Electric cars: ¿Quién ha robado el coche eléctrico?

Electric-Car

I must say that I was surprised when the movie started, and not only by the english speaking characters (entiendo todo!). Nope, I was transported straight into the early 1990’s via cheesy character dialogue, X-files references and the sounds of dial-up internet. Now, a quick plot summary to help me frame my story. Guy, an idiotic anti-do-gooder frat boy imbecile, somehow manages to make his rather sweet girlfriend leave him. In order to gain back her heart, he plans to fly half way across the US to take a picture with the first commercial electric vehicle. After a few, admittedly hilarious blunders, Guy decides to commandeer the car and drive it all the way back to California to give to his girlfriend as a gift. You see, the big corporate car company does not plan to make these cars available to the common people. Why you ask? The people don’t want them!

As ridiculous as the movie comes across, many elements accurately frame the decision of GM to pull their first electric car from the market in the 90’s. GM, potentially influenced by the oil industry, decided that the American people did not want an electric car – it was just too radical, too quiet, too sleek, too different. This seems preposterous, but is it true? A recent example of frustrating consumer behavior from my native Canada; SUV and pickup truck sales saw huge increases late last year when the price of oil plummeted. Consumers, weary of the high oil prices, had been buying smaller, more environmentally friendly cars to commute, take the kids to the park, etc. The first sign of cheaper fuel and people are back with pickups and other less efficient vehicles. What does it take to educate consumers on the dangers and environmental damage that their activities contribute to?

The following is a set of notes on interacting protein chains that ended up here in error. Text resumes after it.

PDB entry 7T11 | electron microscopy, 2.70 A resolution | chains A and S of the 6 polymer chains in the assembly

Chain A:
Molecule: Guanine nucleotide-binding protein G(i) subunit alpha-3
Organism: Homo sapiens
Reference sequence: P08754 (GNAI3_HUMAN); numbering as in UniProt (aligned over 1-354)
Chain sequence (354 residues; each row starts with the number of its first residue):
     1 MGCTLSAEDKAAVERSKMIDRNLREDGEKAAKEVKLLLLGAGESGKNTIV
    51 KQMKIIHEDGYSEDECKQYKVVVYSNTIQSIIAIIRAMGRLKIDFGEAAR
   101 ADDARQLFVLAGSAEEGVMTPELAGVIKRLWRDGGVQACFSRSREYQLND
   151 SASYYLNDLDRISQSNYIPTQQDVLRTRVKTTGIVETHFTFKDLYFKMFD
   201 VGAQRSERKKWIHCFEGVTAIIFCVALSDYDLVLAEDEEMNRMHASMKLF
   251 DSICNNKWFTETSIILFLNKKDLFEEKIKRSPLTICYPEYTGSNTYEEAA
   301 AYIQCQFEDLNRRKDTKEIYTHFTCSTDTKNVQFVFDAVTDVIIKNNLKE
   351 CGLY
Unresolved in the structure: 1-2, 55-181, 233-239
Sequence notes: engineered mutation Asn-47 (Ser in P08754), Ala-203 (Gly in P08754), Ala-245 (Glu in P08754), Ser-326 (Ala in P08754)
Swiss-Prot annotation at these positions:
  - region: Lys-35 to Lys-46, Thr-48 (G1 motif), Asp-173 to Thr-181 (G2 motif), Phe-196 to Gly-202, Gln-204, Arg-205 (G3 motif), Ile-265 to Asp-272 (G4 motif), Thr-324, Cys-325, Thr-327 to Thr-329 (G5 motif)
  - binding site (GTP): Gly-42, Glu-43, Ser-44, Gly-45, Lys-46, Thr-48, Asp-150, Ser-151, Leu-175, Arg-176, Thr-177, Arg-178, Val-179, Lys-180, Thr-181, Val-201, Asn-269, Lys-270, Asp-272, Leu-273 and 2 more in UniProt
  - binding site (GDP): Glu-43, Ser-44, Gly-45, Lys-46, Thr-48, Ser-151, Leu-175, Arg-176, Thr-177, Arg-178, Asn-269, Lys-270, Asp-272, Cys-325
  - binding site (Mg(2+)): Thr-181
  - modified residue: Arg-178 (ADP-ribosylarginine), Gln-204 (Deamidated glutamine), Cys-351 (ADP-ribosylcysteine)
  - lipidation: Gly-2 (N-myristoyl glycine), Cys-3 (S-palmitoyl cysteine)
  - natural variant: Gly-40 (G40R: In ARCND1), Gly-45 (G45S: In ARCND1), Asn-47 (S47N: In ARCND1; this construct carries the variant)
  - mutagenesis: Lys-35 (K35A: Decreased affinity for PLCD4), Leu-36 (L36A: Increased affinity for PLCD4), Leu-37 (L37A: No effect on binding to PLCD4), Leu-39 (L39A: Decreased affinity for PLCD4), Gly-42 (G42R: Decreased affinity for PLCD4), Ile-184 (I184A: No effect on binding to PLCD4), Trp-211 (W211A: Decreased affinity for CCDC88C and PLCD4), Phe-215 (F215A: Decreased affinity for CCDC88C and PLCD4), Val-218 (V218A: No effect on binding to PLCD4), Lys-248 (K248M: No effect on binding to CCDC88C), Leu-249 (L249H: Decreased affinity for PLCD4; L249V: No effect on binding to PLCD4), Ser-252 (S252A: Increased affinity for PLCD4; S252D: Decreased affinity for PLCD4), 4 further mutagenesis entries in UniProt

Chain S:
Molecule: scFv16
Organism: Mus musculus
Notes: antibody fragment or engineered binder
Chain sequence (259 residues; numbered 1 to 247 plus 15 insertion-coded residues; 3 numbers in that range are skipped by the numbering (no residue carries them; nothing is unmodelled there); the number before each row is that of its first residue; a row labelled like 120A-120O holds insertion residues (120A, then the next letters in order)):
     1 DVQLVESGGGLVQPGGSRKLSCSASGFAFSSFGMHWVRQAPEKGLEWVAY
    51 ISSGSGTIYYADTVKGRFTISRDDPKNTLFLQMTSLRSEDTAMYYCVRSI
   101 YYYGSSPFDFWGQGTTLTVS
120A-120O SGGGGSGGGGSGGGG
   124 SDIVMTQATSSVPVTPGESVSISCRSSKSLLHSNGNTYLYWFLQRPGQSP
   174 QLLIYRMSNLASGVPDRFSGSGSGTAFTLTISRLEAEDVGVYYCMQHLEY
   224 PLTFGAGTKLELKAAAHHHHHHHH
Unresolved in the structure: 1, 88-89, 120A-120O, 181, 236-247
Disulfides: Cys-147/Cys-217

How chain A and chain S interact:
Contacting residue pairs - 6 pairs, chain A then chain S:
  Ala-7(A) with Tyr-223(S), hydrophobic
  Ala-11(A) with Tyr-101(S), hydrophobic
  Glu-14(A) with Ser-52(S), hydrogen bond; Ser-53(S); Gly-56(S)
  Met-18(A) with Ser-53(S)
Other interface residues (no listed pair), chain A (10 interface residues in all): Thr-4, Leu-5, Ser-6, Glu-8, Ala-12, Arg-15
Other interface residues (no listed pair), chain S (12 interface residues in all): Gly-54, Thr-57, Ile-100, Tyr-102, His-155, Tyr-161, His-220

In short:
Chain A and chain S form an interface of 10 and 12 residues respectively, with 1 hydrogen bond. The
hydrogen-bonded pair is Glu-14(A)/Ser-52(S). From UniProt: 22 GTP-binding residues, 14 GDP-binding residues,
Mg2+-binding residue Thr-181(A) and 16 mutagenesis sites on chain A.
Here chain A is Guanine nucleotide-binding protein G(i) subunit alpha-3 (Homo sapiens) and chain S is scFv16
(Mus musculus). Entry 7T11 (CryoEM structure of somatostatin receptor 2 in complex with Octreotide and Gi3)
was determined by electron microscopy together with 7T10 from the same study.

While watching the film, another question came to mind. Why have electric vehicles taken so long to become established? If the technology existed over 20 years ago, surely we could have done better and made more progress in this area? Couldn’t we have established charging stations along interstate highways, issued tax incentive programs for electric car users (as in Norway), and challenged other manufacturers to innovate faster. Is it only now, after a decade of increased global awareness of global warming that consumers will make a conscious decision and demand ‘less’ power, less noise, less pollution? Food for thought.


 

william_maize William Maize is a MBA Student at IESE and President of the Responsible Business Club. Passionate about the environment, he hopes to help improve our relationship with the planet.